Welcome back! This is one of the most exciting times of the semester. All possibilities are open and everything is new. Soon, you will need to start researching; whether it’s for class, papers, or journal comments, the search for information will begin. Here are some resources to help get you started on your research quest!
One of our favorite go-to databases is HeinOnline. This database is a collection of primary and secondary legal resources. If you are looking for current federal law, historical state statutes, federal administrative law, U.S. Supreme Court cases, and especially law journals, then HeinOnline is a great place to start your search. One fairly unique feature of HeinOnline is that all of the material is available as PDF files. This means that each document is a scan of the actual physical item and not just an electronic copy of the data that may differ in content and appearance from the original print copy. It’s easy to get to from the Texas Tech University Law Library’s main web page, just scroll down to “Research and Reference” and click on “HeinOnline.”
Another resource we have to help you locate difficult-to-find government documents is ProQuest Congressional. This database has an extensive collection of legislative histories, committee hearings, prints, reports, and bill texts and tracking. This database is also easily located from the Texas Tech University Law Library’s main web page (see image above).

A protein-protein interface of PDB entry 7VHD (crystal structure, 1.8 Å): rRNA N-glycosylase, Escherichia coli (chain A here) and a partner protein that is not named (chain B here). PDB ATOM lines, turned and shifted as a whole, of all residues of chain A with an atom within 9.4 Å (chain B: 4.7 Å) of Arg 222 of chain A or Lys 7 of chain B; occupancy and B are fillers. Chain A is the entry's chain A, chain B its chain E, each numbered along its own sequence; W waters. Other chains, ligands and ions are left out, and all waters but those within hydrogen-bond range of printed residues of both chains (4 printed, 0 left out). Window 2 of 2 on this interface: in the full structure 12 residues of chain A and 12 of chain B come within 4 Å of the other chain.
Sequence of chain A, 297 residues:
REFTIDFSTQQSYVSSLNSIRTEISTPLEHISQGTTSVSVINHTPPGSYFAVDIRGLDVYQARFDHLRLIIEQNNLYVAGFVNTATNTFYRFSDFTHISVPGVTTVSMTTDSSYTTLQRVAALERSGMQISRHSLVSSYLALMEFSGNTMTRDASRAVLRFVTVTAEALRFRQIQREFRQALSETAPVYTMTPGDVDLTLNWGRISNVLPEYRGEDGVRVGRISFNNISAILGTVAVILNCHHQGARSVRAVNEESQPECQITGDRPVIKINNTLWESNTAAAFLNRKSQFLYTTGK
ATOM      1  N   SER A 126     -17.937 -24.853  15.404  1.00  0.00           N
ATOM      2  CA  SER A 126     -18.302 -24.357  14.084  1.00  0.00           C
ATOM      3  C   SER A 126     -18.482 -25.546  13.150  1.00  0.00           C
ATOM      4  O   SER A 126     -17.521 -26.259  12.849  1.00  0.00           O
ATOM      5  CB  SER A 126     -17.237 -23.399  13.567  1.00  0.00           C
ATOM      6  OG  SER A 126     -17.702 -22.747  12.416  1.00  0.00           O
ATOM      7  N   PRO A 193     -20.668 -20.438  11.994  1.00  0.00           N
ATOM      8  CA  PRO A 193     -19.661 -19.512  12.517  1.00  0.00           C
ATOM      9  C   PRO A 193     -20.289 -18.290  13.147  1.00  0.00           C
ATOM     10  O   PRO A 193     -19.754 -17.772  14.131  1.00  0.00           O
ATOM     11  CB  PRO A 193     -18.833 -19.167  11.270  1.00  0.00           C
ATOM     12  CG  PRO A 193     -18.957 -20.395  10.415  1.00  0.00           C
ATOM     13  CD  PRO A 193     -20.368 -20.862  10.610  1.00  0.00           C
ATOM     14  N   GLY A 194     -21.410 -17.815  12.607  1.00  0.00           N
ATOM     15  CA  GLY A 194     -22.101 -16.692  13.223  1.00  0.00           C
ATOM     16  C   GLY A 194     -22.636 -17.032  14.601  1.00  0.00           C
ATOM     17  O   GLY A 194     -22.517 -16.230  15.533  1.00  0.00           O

As a reminder, don’t forget that there are many interdisciplinary databases and materials available to you from the main University Library’s webpage. While the Law Library’s collection of books and materials is focused on law and legal research and is the best place to start when doing legal research, the main University Library has material covering many other topics that can help you with interdisciplinary research.
The main University Library database collection includes Academic Search Complete and EBSCO. They also have access to JSTOR, which is a collaborative collection of digitized journals and books. If you have the name of a journal and want to know if articles from it are available, start your search in E-Journals A-Z.
The main University Library is also the place to get materials through ILL (Interlibrary Loan). If there is something you need and we don’t have it in our collection, use “Document Delivery” and get the item sent to you from another library. It is free of charge and easy to use.
This is just a quick peek at some of the materials that are available to you to help with your research projects. As always, if you need help with your research, ask a librarian! It’s what we’re here to do.
If you’re a student, contact Alyson Drake (firstname.lastname@example.org) with questions. If you’re a faculty member, contact Jamie Baker (email@example.com) or your faculty liaison for assistance.
During regular business hours, there is also an on-call librarian who can help. Stop by the Circulation Desk to ask for the on-call librarian.